The analyses are performed using the SPSS software. Basic descriptive statistics, including the mean, standard deviation, and frequency, are calculated. Statistical tests such as the independent t-test and the Pearson test are used to estimate correlations. Multivariable linear regression analysis will be used to predict the impact of each of the independent variables (sociodemographic variables and social support) on the dependent variable (health promoting behaviour and its subscales) and determine the variance.
Phase two: qualitative study
Purposive sampling is conducted. To determine the index for extreme cases, the range of health promotion scores is considered. Women who scored less or higher than 10% of the attainable scores are selected purposefully as extreme cases.
Data are collected through focus group discussions or individual in-depth interviews, if required. The interviews are conducted in locales convenient to the women. Before conducting the interviews, the research team reviews the questions, and the ways to obtain valid data and focus on research questions. During the interviews, the data are recorded through note taking and tape-recording. Data collection is continued until saturation is reached and no new themes emerge in the interviews.
The interpretation of the data is ensured with the help of participants who are randomly selected to compare their perspectives with those of the research team. The research team reviews the interviews, and extracts codes and categories to assess the accuracy of the coding process . The conventional content analysis approach is used, in which themes and categories are explored to reveal the women's experiences of health-promoting behaviors and social support. The advantage of using the conventional qualitative content analysis approach is that of deriving coding categories from the raw data directly, without imposing preconceived categories or previous theoretical perspectives. The knowledge generated from the content analysis method is based on the participant's unique viewpoints and the results derived from the interviews . Moreover, the constant comparison method is used during the conduct of the research. A computer-assisted program is used to manage the data.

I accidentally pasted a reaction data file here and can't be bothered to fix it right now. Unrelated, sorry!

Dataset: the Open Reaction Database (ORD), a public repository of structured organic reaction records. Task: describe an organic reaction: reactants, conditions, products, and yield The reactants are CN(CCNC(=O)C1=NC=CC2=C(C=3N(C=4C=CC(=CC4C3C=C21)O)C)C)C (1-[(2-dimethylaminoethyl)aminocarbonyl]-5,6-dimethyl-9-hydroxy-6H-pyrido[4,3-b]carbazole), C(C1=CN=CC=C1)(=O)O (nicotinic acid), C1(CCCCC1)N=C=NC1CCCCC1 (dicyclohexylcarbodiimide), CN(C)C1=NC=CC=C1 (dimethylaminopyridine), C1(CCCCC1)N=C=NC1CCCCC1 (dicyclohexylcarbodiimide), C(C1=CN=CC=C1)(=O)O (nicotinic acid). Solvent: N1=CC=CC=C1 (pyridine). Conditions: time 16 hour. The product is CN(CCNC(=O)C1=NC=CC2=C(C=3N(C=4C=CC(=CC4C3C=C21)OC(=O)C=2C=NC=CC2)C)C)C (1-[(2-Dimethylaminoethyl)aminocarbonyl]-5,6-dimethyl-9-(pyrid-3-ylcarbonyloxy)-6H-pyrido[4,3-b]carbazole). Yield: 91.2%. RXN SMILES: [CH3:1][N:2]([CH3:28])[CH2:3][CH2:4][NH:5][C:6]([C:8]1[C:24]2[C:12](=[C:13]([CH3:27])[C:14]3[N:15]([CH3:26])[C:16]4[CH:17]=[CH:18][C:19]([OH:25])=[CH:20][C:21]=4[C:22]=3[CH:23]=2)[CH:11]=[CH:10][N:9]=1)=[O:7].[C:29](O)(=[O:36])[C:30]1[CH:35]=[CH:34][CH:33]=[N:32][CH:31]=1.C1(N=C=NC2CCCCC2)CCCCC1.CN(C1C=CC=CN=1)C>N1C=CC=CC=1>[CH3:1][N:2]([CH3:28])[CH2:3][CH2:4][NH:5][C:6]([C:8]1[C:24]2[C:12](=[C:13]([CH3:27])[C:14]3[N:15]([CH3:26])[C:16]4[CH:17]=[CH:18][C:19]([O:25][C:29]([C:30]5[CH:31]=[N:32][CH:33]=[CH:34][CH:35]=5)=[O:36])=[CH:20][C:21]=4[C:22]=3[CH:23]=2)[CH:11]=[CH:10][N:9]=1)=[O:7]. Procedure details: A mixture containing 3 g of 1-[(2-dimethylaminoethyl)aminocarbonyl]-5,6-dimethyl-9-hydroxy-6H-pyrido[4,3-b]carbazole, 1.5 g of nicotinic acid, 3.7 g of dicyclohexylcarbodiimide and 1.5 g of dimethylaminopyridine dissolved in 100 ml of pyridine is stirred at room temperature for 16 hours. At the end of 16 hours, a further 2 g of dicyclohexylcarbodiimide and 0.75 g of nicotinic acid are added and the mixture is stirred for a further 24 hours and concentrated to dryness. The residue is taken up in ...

Integration of quantitative and qualitative data
Health-promoting strategies for Iranian women of reproductive age are developed by using the quantitative and qualitative findings, reviewing the related literature on strategies for promoting health behaviors, and employing the nominal group technique (NGT) among experts from different disciplines to increase the variety of views on the discussed topics.
Written informed consent is taken from each participant. The Ethics Committee of the Tehran University of Medical Sciences in Tehran, Iran approved the protocol of this study (code number: 89-02-28-10802).
Promoting women's health will help countries reach many of the Millennium Development Goals . The present study provides information and robust data on women's health-promoting behaviors through a culturally sensitive approach. The collection of both quantitative and qualitative data allow for a better understanding of the research goals. By using qualitative and quantitative research methods, this mixed methods study enlightens the quantitative results found by a complementary study through a survey among a representative sample of Iranian women. To develop strategies for promoting health behaviors, the qualitative and quantitative results, a review of the related literature on health-promoting behaviors, and the NGT among experts are used. In comparison with other techniques such as Delphi, focus groups, and brainstorming, the NGT has a number of advantages, including the immediate dissemination of results to the group, which promotes satisfaction with participation, and the highly structured nature of the process, which minimizes researcher bias .
The study's findings may help public health educators, health promoters, social workers, and policy makers to understand the critical role of effective, culturally based preventive strategies as well as women's needs, particularly during the reproductive years. This study also provides some insights into the health behavior factors that need to be considered if effective strategies and intervention programs are to be designed to promote women's health and, subsequently, the health of their families in Iran and those of other women who may have similar beliefs and practices that need to be dealt with effectively.
List of abbreviations
Health-Promoting Lifestyle Profile-II
Personal Resource Questionnaire 85-Part 2
World Health Organization
Nominal Group Technique.
This research was supported by a Tehran University of Medical Sciences grant (code number: 89-02-28-10802). We would like to express our appreciation to Associate Professor Jan E. Ritchie (University of NSW, Australia) for her very useful comments and suggestions.